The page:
Friday, November 16, 2018

Ormao Dance Company's best-of-the-best showcase draws on 29 years of history

Posted By on Fri, Nov 16, 2018 at 1:00 AM

click to enlarge Nov. 18, 6:30-7:30 p.m., Ent Center for the Arts, 5225 N. Nevada Ave., $21-$26, ormaodance.org. - TMDEXTER PHOTOGRAPHY
  • TMDexter Photography
  • Nov. 18, 6:30-7:30 p.m., Ent Center for the Arts, 5225 N. Nevada Ave., $21-$26, ormaodance.org.
On the docket this weekend: a new day, a new venue and a new concept for Ormao Dance Company, which has never put together a “best of the best” showcase of their patrons’ favorite dances. With nearly 29 years of history to draw on, a thousand possible combinations could have gone into this show. Would the tone be too heavy? Too light? Would the pieces work together or feel divergent? Ormao artistic director Janet Johnson says their showcases always present a “mixed bag,” even when based on a loose theme, but this lineup came together perfectly. After soliciting nominations from patrons earlier this year, Ormao has chosen four legacy performances and one premiere to fill out Ovation!, their first performance at the Ent Center for the Arts.

Patrizia Herminjard, the current artist in residence at Colorado College, choreographed the premiere piece of the show: “On the Nature of Daylight.” According to Johnson, this piece represents the cycle of a day, with one dancer, Prentiss Benjamin, performing on an AstroTurf stage in front of a time-lapse video of grass growing. Benjamin, an accomplished Equity actress, has a theatrical approach to her dance that Johnson says makes her “a real force,” and the perfect dancer to tackle Herminjard’s ambitious piece. “It speaks to the passage of time,” says Johnson, “and movement in cycles,” which makes it an appropriate addition to this retrospective.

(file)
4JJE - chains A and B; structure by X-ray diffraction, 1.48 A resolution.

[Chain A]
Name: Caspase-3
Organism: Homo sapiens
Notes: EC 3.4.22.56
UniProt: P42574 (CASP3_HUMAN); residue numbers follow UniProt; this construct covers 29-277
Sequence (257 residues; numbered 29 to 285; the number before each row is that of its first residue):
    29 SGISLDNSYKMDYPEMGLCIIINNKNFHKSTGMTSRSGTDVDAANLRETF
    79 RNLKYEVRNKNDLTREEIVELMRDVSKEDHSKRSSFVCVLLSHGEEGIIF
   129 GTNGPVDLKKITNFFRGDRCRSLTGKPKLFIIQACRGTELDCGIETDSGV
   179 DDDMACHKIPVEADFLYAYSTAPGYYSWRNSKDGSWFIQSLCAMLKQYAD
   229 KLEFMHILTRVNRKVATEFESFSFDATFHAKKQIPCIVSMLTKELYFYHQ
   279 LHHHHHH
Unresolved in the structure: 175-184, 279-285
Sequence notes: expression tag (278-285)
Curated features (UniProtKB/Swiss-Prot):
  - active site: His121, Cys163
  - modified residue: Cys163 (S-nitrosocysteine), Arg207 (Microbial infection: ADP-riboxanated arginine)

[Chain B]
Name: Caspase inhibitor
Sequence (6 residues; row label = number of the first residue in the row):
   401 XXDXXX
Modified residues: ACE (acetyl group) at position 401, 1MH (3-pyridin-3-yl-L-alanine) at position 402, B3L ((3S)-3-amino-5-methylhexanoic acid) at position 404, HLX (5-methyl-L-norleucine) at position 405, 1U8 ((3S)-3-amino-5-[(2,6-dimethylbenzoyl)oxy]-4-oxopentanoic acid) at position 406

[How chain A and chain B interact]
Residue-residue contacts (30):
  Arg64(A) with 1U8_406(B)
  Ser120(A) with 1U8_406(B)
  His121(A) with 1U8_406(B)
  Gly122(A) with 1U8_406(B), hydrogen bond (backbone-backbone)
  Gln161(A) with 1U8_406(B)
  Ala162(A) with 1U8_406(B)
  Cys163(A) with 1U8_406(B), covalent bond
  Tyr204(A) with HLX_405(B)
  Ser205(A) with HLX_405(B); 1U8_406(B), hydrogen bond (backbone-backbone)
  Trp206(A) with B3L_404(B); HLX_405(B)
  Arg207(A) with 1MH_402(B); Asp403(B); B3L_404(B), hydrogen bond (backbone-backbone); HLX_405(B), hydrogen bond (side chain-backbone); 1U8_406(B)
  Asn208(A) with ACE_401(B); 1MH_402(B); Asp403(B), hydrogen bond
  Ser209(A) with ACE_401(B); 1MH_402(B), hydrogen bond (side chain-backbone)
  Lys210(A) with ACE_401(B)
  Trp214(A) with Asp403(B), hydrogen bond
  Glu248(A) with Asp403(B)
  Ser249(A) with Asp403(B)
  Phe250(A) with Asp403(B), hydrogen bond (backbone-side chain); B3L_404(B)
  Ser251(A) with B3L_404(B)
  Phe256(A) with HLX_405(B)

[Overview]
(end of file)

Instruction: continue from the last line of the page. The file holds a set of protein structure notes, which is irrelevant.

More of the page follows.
“Fear Silences,” Johnson’s director’s pick, also speaks to the concept of cycles. Conceptually dealing with J. Edgar Hoover, the first director of the FBI, and the culture of America during his tenure, “Fear Silences” includes voice-overs of Hoover’s speeches on the soundtrack. The piece mirrors the paranoia he inspired, and his obsession with rooting out radicals — in his department and in America as a whole. “We should be thinking about it,” Johnson says. “Understanding it’s a cycle that repeats in our country.”

Other dances on the docket include “Umbreller,” “Proximity” and “Lapsus,” three pieces with incredibly different tones. The generally uplifting “Umbreller,” choreographed by Hsin-Yu Kao and performed with prop umbrellas, stands in contrast to the emotional depths of “Lapsus.” Choreographed by Mike Tyus, “Lapsus” represents struggle, the fall toward rock bottom. “Proximity” walks a line somewhere between the two, a duet performed on and around boxes that represent “the compartments we find ourselves living in.” Johnson says the choreographer, Tiffany Tinsley Weeks of UCCS, worked with her dancers’ strengths, even altering movements from the original piece to highlight their advantages.

When a dance company has been around as long as Ormao, and seen as many successes, audiences can bet on a good show no matter what they put on. But you can walk into the Ent Center on Sunday knowing that these pieces really are the best of the best. “This is quintessential Ormao,” Johnson says. “Huge variety, and each one is its own journey.”

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